Flies affect humans by carrying and transferring pathogens. After all, flies might have landed on faeces and garbage. Pathogens from those surfaces can then be carried on to your food sources and the things you use to eat and drink. Some of those pathogens may cause the following diseases:

  • Typhoid fever
  • Dysentery
  • Cholera
  • Poliomyelitis
  • Tuberculosis

Aside from harming human health, the presence of flies can also result to significant financial losses (or even complete shutdown of the business). For example, fly infestation in restaurants and cafes will turn away customers. Another example is in the food production and processing facilities. The presence of too many flies will compromise the quality of the goods.

Why flies still exist? What’s their purpose?

Given the harm brought by flies, why do they still exist? Even with rigorous pest management programs, why do flies still persist? Let’s answer these questions that puzzle human minds for decades.

First, flies actually have a role in the natural ecosystem. These flying creatures aid in decomposition of rotting organic matter. Somehow, they make decomposition more manageable for microbes. In addition, most other animals won’t rely on decaying matter as their food source.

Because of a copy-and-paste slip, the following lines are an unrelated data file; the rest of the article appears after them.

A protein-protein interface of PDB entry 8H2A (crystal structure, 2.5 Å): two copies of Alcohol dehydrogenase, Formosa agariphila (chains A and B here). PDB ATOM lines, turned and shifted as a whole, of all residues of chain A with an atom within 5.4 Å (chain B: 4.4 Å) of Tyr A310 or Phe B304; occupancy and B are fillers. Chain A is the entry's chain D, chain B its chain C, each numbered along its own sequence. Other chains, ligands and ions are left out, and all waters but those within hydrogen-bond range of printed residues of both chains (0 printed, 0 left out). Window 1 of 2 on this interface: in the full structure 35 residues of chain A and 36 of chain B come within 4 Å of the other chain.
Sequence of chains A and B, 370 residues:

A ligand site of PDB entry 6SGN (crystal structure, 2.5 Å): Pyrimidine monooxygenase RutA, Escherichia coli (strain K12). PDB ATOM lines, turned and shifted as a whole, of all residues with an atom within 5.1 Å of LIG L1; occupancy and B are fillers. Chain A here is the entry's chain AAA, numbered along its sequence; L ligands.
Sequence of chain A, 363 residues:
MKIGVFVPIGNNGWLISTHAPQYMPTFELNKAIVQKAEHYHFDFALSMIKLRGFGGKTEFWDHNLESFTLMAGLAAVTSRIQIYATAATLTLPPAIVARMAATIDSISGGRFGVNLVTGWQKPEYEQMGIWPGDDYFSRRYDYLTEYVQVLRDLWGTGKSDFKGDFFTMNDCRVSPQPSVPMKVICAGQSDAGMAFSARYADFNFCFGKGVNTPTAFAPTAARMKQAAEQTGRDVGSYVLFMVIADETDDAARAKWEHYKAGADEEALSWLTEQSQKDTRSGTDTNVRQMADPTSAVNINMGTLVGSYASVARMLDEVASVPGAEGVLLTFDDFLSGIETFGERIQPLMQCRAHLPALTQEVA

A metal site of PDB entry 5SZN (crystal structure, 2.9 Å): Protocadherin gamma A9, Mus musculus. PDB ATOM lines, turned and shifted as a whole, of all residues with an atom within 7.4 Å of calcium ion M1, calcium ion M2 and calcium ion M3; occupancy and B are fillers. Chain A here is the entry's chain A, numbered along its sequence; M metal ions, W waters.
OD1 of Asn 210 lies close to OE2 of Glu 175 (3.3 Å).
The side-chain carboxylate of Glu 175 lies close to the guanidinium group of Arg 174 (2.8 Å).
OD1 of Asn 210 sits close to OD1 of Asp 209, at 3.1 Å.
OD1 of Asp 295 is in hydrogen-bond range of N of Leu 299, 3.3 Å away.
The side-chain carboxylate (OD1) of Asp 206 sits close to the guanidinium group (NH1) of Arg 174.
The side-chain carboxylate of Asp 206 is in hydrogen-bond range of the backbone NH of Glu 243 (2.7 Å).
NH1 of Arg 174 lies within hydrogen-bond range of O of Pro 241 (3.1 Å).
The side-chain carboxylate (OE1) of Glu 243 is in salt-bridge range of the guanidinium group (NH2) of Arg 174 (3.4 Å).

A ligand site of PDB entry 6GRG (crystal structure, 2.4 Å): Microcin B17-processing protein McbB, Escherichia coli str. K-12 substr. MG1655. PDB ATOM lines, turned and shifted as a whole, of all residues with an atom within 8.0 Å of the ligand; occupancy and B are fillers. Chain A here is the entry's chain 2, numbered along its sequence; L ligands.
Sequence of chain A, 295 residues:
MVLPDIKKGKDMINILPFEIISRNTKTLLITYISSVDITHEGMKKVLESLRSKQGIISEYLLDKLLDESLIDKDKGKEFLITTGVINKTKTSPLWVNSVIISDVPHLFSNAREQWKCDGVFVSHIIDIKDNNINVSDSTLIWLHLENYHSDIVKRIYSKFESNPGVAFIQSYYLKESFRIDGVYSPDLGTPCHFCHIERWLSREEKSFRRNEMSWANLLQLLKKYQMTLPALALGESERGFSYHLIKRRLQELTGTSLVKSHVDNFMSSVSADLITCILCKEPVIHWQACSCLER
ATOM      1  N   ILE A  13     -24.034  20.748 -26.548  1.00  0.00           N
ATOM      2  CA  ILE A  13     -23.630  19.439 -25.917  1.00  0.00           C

Moreover, the flies are still a vital part of the food chain. Adult flies are frog’s food sources. Maggots might be the food sources of other insects. Without the flies, there will be fewer food sources for many creatures. As a result, the population of these creatures (and the animals higher in the food chain) will decrease or even face extinction.

In other words, flies are vital in the natural ecosystem but these creatures are pests in human societies whether urban or rural. Flies still feed on decaying organic matter but they also transmit the pathogens that come from those sources.

How to control number of flies

Flies have undergone complex biological evolution. They have continued to exist and persist because of their evolved mechanism for survival.

Good news is scientists have already developed light traps that tap into flies’ biological tendencies. For instance, here at Vectothor we’ve developed light traps that emit continuous UV-A light. This was found to yield more results because the light traps closely mimic nature (which disarms flies’ biological defences).

Contact us today here at Vectothor if you want a more effective fly management program for your business (e.g. office, shop, restaurant, kitchen, food production area, industrial environment). We’ll provide excellent recommendations specific for your application.